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MD Tim Smith believes that the timing of

Wolseley’s acquisition gave Brandon a head start in the network rationalisation that was forced on all major hirers.

Making the best

of difficult times

Catherine Stratton talks with Brandon MD Tim Smith, who argues that, as part of Wolseley, the company has been better positioned to withstand the recession than its two larger competitors.

In the four years since Brandon was acquired by Wolseley, the Bristol-based hirer has seen substantial changes both internally and externally through structural alterations to the market in which it operates and, of course, through the rapid deterioration in the overall UK economy. The agreement of Brandon’s shareholders to Wolseley’s £72m cash offer and the subsequent merger with Wolseley’s Hire Center business gave Brandon the truly national coverage it had been endeavouring to achieve for several years. The deal also took Brandon to No.3 in the UK Tool Hire Top Ten, behind Speedy and HSS, and ahead of the then Hewden Tool Hire.

This deal was also the first for some years that marked a substantial step in the consolidation of the tool hire industry. 15 months later, while Brandon was busily integrating Hire Center and rationalising its expanded network, there came an even bigger consolidation move as Speedy acquired Hewden Tools. At the same time the market was also digesting the news that 3i was selling its stake in HSS to a consortium of Archie Norman’s Aurigo and hedge fund Och-Ziff.

New MD appointed

By then, Brandon’s management team had changed with the departure of long-serving Chief Executive Charles Skinner and the subsequent appointment of Tim Smith as Managing Director in March 2007. He believes that the timing of the Wolseley acquisition gave Brandon a head start in the network rationalisation that was forced on all the major players in the market as the recession began to bite.

With hindsight, it seems that Brandon was rather more protected from the direct blast of the banking crisis than its larger competitors,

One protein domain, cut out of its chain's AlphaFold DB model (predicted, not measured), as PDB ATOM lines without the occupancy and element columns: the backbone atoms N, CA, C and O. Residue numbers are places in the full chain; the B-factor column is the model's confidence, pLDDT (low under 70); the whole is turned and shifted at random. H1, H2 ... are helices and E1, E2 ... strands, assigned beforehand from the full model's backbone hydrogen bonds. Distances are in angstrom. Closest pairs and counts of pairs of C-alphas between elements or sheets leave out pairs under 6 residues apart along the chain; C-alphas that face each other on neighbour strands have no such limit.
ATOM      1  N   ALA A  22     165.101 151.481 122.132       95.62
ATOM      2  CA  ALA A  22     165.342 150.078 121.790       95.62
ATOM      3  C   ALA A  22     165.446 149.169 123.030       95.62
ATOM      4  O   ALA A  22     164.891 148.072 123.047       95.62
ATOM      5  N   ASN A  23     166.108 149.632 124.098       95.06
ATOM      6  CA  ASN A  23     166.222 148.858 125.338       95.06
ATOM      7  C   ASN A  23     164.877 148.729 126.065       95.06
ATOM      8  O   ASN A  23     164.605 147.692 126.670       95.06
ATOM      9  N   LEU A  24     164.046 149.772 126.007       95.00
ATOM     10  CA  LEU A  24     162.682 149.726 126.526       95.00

both of which had protracted negotiations with their respective bankers to re-negotiate borrowing terms and, in Speedy’s case, a deeply discounted rights issue. Of course, parent company Wolseley had its own well-publicised financial problems that also led to a very hefty rights issue and to an on-going disposal programme.

Brandon stresses that the last 18 months have not been just about depot closures, as it has opened a number of new strategically-placed outlets.

Nevertheless, Tim Smith is almost certainly right to say that Brandon was better positioned to withstand the recession as a part of a very large public company than as either the comparatively small public company it had been prior to the acquisition, or as a venture capital-backed MBO, which had been proposed by its previous management. This shelter from direct exposure to the bank lending crisis may also have given the Brandon management rather more space just to focus on the immediate day-to-day problems of running the business, while their major competitors were having to concentrate on hard negotiations with their bankers and investors.

Tim Smith is also convinced that Wolseley’s ownership meant Brandon was alerted earlier than most in the hire industry to the abrupt decline in construction demand; a drop in sales at Wolseley’s Builder Centers had been identified and Brandon realised quickly the implications for its own market. In November 2008, Brandon announced restructuring plans that would involve 170 redundancies - just over 10% of its workforce. This inevitably meant depot closures and re-locations, with overlapping Brandon and former Hire Center branches being especially targeted.

The implementation of the closure programme began in December 2008 with just two locations. The opening two months of 2009 saw 37 Page 1  |  Page 2  |  Page 3  |  Page 4  |  Page 5  |  Page 6  |  Page 7  |  Page 8  |  Page 9  |  Page 10  |  Page 11  |  Page 12  |  Page 13  |  Page 14  |  Page 15  |  Page 16  |  Page 17  |  Page 18  |  Page 19  |  Page 20  |  Page 21  |  Page 22  |  Page 23  |  Page 24  |  Page 25  |  Page 26  |  Page 27  |  Page 28  |  Page 29  |  Page 30  |  Page 31  |  Page 32  |  Page 33  |  Page 34  |  Page 35  |  Page 36  |  Page 37  |  Page 38  |  Page 39  |  Page 40  |  Page 41  |  Page 42  |  Page 43  |  Page 44  |  Page 45  |  Page 46  |  Page 47  |  Page 48  |  Page 49  |  Page 50  |  Page 51  |  Page 52  |  Page 53  |  Page 54  |  Page 55  |  Page 56
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